Given the non-stop attacks on unions and unionization in Michigan since the 2010 elections, a union-backed effort to ask voters in November to enshrine in the state constitution the right of individuals to bargain collectively could help politicians know how their constituents feel about the issue once and for all.
Now that Republicans have firm control of both the House and Senate, Democrats and their union allies are powerless to stop GOP-backed efforts to weaken unions, and there have been a host of them.
For instance, the Legislature has already passed a nonsensical bill to prevent pubic school districts from automatically deducting employee union dues from paychecks. That's just plain retribution. Districts send money into checking and savings accounts and wouldn't save a dime by cutting off deductions for union dues. Why can't an employee decide that for himself? And the law is aimed only at teachers, not firefighters or state police troopers or state office workers. It's clearly just harassment.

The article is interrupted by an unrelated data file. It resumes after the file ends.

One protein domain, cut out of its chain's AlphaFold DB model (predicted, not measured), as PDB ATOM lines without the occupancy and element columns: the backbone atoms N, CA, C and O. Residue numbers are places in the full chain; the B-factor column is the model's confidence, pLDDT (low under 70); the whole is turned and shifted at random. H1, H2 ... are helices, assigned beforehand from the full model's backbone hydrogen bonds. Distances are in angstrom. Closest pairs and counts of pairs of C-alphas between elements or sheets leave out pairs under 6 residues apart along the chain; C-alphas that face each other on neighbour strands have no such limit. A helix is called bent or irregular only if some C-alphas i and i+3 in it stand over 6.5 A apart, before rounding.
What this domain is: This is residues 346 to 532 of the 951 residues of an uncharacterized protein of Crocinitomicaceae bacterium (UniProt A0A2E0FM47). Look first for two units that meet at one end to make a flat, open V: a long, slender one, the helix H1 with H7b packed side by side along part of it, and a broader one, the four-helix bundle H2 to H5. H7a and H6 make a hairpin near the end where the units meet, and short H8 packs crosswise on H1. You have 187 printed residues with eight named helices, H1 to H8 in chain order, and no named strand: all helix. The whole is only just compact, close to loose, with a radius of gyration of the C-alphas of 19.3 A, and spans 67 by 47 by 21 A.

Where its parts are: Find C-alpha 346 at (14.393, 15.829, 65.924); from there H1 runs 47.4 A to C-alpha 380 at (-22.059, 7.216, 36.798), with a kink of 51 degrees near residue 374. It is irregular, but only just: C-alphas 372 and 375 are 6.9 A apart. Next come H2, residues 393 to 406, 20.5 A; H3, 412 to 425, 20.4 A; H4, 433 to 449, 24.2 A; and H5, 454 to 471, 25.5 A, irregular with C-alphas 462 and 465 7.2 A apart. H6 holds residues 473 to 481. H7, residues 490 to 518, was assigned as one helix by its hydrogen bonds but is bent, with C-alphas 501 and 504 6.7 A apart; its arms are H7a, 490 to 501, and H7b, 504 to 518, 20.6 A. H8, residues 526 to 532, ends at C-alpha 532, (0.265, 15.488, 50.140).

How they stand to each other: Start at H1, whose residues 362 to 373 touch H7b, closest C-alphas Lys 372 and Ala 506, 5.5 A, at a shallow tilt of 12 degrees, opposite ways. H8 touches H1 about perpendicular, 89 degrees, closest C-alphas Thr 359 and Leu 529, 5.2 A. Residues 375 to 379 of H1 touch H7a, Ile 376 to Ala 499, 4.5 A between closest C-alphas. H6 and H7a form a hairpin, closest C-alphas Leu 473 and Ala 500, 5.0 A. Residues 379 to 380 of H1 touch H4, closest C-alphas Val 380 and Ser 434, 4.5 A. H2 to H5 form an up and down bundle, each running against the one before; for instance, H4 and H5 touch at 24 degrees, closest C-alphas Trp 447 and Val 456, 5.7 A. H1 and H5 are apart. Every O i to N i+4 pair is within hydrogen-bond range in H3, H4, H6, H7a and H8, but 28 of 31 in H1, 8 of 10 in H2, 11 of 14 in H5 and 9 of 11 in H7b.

But there is also talk in Lansing of trying to enact a right-to-work law like the one recently passed in Indiana, which would prohibit labor contracts that require workers to pay union representation fees, a much more serious assault on unions.
Union supporters need to gather at least 322,609 valid voter signatures by early July to put the proposed constitutional amendment before Michigan voters in November. The measure reads that "no existing or future law of the state ... shall abridge, impair or limit" the collective bargaining rights outlined in the proposal.
Unions have certainly led the way in raising wages, enacting workplace safety laws and helping women and minorities advance in the workplace. But critics say they have also fostered wage inflation, too many restrictive workplace laws and largely funded the Democratic party.
Before the war heats up further, it's time to give voters a say.